The discussion process will also align your team. You’ll get to experience what it’s like to build something hard together. The world of an engineer can be solitary, at times, but this is an opportunity to do rewarding, creative work as a collective. Embrace that sense of accomplishment. You’ll appreciate the work you’ve put in upfront as you get closer to shipping a product or releasing a new feature.
4. Turn ideas into action.
Now, spin momentum into action. Turn to the project’s owner to translate ideas into concrete action steps.
Once we’re aligned as a team on a potential new direction or questions that need answering, we write up the action items within the meeting and rely on the team member who created the initial spec document to outline any details within those action items that resulted from our brainstorming session. Our engineers have discovered writing these notes not only highlights what matters; but also increases the probability of internalizing what’s important.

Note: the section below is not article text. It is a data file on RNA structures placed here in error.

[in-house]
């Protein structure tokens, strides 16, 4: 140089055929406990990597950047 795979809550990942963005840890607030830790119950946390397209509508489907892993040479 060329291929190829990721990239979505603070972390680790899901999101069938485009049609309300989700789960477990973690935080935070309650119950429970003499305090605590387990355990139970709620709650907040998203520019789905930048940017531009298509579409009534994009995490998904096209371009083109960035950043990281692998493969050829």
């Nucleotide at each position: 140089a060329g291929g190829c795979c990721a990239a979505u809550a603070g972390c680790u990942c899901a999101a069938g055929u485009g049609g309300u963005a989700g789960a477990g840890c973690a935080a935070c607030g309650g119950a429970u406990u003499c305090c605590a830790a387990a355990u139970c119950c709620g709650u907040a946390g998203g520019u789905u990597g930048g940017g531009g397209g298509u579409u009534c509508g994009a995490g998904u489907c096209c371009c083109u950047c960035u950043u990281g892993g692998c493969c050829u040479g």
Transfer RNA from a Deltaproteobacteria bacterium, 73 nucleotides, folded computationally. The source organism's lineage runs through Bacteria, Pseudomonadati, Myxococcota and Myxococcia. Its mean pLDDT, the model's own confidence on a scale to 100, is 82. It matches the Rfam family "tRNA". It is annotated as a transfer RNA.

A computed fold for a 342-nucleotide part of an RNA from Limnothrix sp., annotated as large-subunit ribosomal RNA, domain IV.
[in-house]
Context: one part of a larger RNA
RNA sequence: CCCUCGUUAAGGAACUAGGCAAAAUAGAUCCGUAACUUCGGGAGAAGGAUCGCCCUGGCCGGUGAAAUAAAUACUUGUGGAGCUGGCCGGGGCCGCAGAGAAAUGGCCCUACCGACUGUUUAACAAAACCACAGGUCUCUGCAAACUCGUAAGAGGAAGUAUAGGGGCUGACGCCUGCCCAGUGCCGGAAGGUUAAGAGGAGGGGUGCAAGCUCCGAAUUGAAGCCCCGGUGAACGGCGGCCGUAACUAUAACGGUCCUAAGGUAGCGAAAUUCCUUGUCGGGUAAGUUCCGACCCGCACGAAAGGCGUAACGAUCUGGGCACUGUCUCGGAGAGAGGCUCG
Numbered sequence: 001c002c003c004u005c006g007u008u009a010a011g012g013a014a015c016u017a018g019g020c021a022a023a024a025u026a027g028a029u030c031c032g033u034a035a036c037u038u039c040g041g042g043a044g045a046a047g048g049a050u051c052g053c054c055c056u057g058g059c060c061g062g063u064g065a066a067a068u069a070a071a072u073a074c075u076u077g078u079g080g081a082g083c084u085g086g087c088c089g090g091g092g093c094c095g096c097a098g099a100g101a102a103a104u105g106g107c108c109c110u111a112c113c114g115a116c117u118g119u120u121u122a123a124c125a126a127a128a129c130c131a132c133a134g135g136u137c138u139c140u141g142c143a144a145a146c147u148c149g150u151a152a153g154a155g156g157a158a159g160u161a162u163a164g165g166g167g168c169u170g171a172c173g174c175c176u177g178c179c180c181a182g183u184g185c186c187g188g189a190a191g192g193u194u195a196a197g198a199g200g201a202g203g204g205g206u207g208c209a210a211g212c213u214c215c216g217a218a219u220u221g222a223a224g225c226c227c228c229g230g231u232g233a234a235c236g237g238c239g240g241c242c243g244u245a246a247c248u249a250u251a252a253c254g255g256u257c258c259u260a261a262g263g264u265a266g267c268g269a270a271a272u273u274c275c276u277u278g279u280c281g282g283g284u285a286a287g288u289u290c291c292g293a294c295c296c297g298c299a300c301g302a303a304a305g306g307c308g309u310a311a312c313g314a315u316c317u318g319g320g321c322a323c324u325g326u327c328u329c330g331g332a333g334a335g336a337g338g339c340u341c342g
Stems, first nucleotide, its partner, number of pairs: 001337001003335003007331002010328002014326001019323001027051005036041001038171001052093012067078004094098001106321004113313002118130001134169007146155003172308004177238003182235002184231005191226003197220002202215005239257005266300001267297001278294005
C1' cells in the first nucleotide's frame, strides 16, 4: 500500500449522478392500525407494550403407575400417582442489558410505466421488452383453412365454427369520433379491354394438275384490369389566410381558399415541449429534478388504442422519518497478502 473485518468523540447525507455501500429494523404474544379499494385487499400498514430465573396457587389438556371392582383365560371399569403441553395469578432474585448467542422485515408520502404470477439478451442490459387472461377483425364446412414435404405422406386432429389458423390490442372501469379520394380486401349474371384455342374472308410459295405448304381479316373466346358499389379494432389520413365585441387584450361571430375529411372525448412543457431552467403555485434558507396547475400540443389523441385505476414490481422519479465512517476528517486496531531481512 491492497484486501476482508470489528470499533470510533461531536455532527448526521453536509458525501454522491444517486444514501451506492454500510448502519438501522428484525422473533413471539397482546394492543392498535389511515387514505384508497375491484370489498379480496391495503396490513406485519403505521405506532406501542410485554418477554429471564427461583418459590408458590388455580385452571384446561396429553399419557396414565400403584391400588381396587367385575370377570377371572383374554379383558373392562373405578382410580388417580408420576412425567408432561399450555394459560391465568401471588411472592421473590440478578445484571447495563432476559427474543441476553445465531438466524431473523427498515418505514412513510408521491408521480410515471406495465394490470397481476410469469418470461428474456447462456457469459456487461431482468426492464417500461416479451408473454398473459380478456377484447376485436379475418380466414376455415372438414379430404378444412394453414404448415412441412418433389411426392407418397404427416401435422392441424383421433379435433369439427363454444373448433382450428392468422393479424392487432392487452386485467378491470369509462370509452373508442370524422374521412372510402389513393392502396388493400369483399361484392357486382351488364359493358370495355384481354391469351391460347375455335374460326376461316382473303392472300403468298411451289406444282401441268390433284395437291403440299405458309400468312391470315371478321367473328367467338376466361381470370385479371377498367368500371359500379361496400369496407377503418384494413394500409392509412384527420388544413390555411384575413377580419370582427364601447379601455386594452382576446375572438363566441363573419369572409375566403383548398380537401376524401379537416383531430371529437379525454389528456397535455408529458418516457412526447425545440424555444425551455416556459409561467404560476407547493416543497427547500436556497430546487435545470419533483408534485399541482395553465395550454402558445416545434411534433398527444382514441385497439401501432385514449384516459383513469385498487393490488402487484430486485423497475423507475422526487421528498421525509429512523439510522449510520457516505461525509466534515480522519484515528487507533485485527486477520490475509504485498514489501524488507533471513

As a start-up, it’s important that we extract clear action items from each brainstorm meeting we have. Our takeaways are not always fixes to problems. Sometimes, the takeaway is that there are more unresolved questions that require further brainstorming. But they are always clear action items.
Effective group brainstorming requires being intentional about how you work together.
Build a culture that values ideas. Use writing to generate lots of ideas free of judgment. Center those ideas in the middle of a discussion to refine them. Then, amplify the ideas you like and build concrete action steps.
Start uncovering those wild ideas.